Winning a Showroom of the Year Award is a thrill — just ask any retailer who has received the residential lighting industry’s highest honor. But for David Nestor, being recognized for Most Significant Accomplishment was especially meaningful. Last year, after the lighting showroom business he sold failed after four years, he and his team returned to remodel, restock and re-open the 20,000-square-foot showroom in just eight weeks.
“Second chances are a wonderful thing. Winning the award felt like coming home again,” Nestor says. “As I stood on stage in front of my friends, my reps and all the manufacturers who helped us, I was euphoric.”
Urban Lights went from “ashes to terrific,” Nestor says, thanks to many talented people. “After we won, all I could think about was, how can we all celebrate this together?” he recalls. “On Monday when I got back to Denver, we had a humble celebration in the store with loads of bagels. It was really fun.”
Emphasizing the fun in life comes naturally to Nestor and the Urban Lights team; the showroom is exciting, inviting and offers an upbeat shopping experience.
In the old days, the business catered to tract home builders; now the cash-and-carry trade accounts for nearly 100 percent of sales. “We find that people can’t afford a new house, but they do want a better house. We’re blown away by all the potential retail business out there,” Nestor says. “Making this 180-degree shift in our business is one of the benefits of starting up all over again.”
Urban Lights uses a mix of print, broadcast and digital media to reach new and existing retail customers. Local media outlets offer Internet coupons on their own websites and Nestor said they work well for Urban Lights. Simple things, like stationing a sign-waving employee on the busy road in front of the store, cost little but bring big dividends.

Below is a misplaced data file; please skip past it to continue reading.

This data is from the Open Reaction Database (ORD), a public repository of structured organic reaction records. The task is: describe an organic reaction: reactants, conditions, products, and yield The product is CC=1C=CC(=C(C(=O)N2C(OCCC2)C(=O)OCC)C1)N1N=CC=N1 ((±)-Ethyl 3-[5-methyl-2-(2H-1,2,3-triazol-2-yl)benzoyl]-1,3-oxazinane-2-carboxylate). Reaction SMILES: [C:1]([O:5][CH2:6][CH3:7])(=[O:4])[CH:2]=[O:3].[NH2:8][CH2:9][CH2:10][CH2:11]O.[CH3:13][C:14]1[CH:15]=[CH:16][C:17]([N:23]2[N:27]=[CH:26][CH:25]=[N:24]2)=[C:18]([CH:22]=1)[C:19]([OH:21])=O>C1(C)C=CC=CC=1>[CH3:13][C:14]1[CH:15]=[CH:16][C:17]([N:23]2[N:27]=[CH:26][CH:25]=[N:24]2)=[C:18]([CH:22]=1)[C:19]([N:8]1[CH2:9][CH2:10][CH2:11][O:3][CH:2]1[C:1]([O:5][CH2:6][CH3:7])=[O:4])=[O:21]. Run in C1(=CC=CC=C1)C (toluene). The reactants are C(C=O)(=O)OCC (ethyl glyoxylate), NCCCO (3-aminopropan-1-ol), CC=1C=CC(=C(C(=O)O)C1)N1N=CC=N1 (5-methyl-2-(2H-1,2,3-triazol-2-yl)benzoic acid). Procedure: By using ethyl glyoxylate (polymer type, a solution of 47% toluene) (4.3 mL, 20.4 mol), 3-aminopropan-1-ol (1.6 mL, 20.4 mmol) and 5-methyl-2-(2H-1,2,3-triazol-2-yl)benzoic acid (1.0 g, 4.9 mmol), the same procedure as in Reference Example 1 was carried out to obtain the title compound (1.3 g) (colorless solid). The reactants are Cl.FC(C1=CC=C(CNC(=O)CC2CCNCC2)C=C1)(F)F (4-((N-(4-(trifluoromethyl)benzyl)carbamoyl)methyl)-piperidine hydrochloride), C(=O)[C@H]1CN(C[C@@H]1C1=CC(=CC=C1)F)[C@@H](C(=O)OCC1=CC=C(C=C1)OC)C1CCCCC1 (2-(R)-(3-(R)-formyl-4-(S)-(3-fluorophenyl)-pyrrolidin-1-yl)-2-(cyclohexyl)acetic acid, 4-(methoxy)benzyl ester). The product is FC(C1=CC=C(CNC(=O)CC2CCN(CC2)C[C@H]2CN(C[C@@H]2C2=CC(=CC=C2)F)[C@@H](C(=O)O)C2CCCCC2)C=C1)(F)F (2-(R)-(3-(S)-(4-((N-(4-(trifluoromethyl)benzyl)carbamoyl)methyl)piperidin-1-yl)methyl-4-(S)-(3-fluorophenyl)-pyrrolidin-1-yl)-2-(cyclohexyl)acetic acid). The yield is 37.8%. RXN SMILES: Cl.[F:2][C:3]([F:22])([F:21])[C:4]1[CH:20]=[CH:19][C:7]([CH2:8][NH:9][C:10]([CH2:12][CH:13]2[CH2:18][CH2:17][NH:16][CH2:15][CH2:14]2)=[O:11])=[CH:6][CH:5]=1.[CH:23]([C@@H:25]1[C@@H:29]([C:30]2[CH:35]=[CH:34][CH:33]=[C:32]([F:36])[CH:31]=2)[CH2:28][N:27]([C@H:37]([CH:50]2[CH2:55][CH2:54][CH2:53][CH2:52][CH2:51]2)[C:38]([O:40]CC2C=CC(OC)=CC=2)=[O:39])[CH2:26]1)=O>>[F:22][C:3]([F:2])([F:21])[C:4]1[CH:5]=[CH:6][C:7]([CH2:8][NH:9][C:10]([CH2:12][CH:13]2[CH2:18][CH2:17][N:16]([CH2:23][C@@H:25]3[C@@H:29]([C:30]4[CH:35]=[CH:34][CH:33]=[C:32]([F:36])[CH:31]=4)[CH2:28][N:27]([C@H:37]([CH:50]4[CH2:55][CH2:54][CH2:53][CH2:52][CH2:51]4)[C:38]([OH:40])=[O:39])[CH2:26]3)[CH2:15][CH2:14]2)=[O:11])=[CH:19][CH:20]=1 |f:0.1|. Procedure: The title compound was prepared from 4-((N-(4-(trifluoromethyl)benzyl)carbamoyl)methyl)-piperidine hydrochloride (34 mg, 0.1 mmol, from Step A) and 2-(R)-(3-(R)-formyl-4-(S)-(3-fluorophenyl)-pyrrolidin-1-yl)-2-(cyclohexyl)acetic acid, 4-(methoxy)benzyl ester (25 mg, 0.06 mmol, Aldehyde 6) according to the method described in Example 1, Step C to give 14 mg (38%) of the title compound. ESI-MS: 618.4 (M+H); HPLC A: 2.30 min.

Target marketing is another tactic that brings in new business. Once a month, the showroom sponsors an after-hours event for a specific customer group. Recently, Nestor found an organization that can compile pinpointed mailing lists that help him fine-tune these efforts. This summer, Urban Lights began a campaign focusing on loft owners with a vendor-supported, 10,000-postcard mailing emphasizing rail systems.
Doing things differently is an Urban Lights trademark. Rather than having manufacturer galleries, Nestor has created “stores within a store,” with names like Jazzy Classics and Mountain Vogue that evoke a lifestyle look.
Since opening, Urban Lights has sold furnishings provided by a local furniture studio to enhance the overall presentation. And a new symbiotic partnership kicked off in August. Operating in free space provided by Urban Lights inside the showroom, a local electrical contractor will design and install lighting control systems, and sell and install in-home electric vehicle chargers. Trading free space for free labor addresses a growing customer request for technology, Nestor says.
Creative thinking and marketing have taken Urban Lights a long way since that now-famous eight-week super scramble in 2010.
“Discovering the retail marketplace after years of selling builders has been an incredible experience,” Nestor says. “We are like kids in a candy store; we want to try everything!”